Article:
Strawberries are a delicious fruit that have been grown in English Gardens for centuries and conjure up that quintessential garden party on the lawn.
Ladies in hats, cups of tea or fresh cold lemonade, thin cucumber or salmon sandwiches and bowls of tempting fresh fragrant strawberries and cream.
They are an essential ingredient in many village fetes and it is well known that each year at Wimbledon Tennis Championships in London about 27,000 kilos of strawberries are eaten!
Strawberries in history
The Romans grew strawberries as early as 200 BC - they thought strawberries would help to cure many diseases including fainting, fevers, throat infections, diseases of the blood and the liver.
In mediaeval England strawberries were thought to be an aphrodisiac. Dishes made from strawberries, borage and soured cream were traditionally given to newly-weds!
Edward the First of England was the first King on record to have had strawberries planted in his gardens. In Tudor times Henry V111 was very fond of strawberries and the playwright George Peele wrote a song linking strawberries with summer and delight.
"When as the rye reach to the chin,
And chopcherry, chopcherry, ripe within,
Strawberties swimming in the cream,
And schoolboys playing in the stream..."
As you might expect Shakespeare mentions strawberries
"When I was last in Holborn,
I saw good strawberries in your garden there:
I do beseech you send for some of them. . . "
Says the Duke of Gloucester in Act III, Scene 4, of Richard-III (1597)
In the 17th Century Dr. William Butler wrote
“Doubtless God could have made a better berry, but doubtless God never did.”
The name strawberry comes from the Old English streowberie or streawbelige. It became streabergen, straibery, and finally 'strawberry’. It is possible that this name came from the strawberry’s habit of producing straying runners, or even to the tiny straw-like seeds that are on the outside of the fruit.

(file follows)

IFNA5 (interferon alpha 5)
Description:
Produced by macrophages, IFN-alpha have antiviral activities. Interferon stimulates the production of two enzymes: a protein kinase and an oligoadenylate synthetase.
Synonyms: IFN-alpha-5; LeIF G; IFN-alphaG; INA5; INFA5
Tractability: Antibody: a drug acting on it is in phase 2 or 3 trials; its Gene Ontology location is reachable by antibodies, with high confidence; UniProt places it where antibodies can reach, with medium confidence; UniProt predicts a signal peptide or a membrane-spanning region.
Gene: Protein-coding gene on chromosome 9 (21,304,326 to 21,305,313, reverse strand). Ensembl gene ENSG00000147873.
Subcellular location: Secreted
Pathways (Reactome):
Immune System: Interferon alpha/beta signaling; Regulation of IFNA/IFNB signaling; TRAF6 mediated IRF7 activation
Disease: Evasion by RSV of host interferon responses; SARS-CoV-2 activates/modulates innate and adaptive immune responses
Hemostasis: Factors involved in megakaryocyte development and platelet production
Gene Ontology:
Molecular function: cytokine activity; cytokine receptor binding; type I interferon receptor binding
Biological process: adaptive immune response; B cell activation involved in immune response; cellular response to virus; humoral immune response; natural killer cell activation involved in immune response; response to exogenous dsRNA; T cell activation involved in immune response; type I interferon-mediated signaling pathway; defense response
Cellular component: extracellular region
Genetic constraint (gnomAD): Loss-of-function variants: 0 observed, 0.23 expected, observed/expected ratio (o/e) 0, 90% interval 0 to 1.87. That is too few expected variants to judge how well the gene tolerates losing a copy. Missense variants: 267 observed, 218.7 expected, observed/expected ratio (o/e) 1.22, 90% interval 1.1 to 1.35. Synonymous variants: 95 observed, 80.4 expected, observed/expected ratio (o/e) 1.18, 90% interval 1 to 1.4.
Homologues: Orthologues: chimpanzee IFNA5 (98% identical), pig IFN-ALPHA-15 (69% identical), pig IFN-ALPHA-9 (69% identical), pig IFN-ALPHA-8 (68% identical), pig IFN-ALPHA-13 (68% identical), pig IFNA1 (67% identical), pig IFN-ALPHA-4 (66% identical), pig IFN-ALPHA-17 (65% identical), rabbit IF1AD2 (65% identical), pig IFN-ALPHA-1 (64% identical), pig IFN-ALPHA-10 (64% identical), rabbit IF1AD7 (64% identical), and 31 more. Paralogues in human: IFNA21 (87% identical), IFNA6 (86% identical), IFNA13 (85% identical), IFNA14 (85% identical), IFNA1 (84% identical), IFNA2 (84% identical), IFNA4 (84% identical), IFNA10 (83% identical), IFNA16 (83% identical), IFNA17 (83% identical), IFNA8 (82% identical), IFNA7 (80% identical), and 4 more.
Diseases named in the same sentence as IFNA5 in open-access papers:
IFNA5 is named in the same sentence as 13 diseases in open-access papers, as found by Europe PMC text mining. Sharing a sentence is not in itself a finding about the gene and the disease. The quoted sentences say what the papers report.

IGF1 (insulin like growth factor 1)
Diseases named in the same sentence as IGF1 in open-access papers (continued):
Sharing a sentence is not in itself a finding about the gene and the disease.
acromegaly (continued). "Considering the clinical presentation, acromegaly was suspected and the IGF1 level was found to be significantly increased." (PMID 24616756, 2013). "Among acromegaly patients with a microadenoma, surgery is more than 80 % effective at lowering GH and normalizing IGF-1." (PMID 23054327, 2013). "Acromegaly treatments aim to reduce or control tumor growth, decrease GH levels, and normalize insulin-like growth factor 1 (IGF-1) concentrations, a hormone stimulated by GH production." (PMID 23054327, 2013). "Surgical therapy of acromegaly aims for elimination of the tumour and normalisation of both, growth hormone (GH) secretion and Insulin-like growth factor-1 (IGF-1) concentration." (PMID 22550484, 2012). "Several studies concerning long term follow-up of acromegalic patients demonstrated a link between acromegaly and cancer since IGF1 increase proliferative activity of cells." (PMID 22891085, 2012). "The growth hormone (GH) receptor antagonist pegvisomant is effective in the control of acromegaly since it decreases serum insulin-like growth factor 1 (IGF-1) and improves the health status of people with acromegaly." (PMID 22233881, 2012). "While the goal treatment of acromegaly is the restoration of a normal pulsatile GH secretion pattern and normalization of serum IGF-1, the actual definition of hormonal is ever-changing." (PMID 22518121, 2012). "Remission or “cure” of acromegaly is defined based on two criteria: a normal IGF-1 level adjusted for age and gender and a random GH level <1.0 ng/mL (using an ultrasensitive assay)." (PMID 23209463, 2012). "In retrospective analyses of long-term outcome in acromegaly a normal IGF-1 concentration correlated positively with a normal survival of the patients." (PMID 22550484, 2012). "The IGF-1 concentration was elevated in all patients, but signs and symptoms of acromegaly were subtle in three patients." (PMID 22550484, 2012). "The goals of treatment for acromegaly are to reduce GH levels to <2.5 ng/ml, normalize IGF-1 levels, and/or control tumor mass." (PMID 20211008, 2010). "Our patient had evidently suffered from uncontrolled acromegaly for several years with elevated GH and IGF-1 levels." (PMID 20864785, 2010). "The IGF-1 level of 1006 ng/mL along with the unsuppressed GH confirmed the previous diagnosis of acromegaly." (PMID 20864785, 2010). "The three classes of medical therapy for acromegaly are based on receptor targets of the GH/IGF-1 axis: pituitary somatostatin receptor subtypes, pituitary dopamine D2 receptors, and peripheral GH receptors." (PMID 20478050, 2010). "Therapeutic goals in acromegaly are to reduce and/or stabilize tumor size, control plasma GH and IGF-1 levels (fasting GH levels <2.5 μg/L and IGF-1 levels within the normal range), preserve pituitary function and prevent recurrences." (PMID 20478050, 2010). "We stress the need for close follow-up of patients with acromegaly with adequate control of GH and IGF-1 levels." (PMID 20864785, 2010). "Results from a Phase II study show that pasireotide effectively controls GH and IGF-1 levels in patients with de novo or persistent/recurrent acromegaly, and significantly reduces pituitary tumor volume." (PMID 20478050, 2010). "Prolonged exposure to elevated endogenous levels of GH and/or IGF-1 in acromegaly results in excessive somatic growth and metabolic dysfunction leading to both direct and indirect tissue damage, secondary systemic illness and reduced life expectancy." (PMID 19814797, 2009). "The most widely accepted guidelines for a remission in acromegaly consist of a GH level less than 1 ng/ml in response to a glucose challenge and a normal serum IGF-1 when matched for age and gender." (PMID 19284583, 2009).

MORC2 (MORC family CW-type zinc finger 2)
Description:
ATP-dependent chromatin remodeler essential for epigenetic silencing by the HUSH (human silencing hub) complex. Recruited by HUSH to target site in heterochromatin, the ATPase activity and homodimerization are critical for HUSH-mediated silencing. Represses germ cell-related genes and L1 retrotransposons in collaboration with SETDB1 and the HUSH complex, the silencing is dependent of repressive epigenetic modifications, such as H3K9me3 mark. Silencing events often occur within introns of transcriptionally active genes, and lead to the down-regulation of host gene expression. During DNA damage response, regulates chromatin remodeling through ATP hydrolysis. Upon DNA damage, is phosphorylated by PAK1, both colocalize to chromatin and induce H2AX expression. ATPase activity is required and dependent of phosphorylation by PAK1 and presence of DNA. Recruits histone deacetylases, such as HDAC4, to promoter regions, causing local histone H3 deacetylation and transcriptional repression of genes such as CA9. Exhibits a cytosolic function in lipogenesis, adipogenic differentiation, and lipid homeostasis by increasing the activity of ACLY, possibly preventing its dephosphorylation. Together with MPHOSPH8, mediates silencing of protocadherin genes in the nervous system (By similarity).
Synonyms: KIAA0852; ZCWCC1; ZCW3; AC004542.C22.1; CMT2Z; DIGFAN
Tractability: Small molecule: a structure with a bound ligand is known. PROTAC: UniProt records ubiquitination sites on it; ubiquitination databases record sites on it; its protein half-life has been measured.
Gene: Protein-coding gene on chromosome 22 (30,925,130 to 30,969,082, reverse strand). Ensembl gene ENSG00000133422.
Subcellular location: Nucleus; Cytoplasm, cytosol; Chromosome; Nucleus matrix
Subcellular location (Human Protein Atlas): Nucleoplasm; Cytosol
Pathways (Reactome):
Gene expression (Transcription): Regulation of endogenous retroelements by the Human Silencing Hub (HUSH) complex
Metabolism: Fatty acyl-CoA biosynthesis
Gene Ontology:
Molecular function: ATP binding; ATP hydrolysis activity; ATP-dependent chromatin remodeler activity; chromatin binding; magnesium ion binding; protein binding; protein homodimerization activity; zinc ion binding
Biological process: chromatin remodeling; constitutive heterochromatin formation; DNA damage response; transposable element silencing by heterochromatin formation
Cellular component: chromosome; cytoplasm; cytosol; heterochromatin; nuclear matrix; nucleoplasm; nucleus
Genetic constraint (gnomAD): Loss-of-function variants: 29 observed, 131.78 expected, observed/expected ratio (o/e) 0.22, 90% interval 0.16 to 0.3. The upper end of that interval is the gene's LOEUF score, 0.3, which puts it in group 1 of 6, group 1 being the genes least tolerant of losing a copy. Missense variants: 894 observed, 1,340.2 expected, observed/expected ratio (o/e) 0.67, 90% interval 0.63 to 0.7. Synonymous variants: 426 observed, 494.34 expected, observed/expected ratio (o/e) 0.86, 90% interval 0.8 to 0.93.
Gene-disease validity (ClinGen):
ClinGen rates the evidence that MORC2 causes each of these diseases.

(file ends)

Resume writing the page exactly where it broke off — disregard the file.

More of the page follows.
Srawberries are an easy fruit to grow.
They can be grown in borders, vegetable patches, containers or hanging baskets. They have lovely foliage, white flowers and of course delicious fruits which are full of goodness.
The best time to plant strawberry plants is the end of August through to the end of September. This will allow you pick your own strawberries the following year. Make sure you buy virus free plants – these are best bought from a fruit specialist.
Plant them so that the crown of the plant is just at soil level (if you plant them too deep they will rot away). Water them in well and stand back and wait.
Once your strawberries have flowered in the spring you need to be on the lookout for slugs and snails!
When you see the first little white fruits appear pop a layer of straw under them, this helps to lift the fruit off the ground away from the slugs and snails. You can also buy little strawberry mats to put around the plants.
One advantage of growing strawberries in containers or hanging baskets is that it gets them further away from these snails and slugs. Birds who also enjoy the fruits seem to avoid containers more.
As the fruit develops make sure they do not go short of water. Then all you have to do is pick the ripe fruit and enjoy them sitting in the garden.
Enjoy your garden!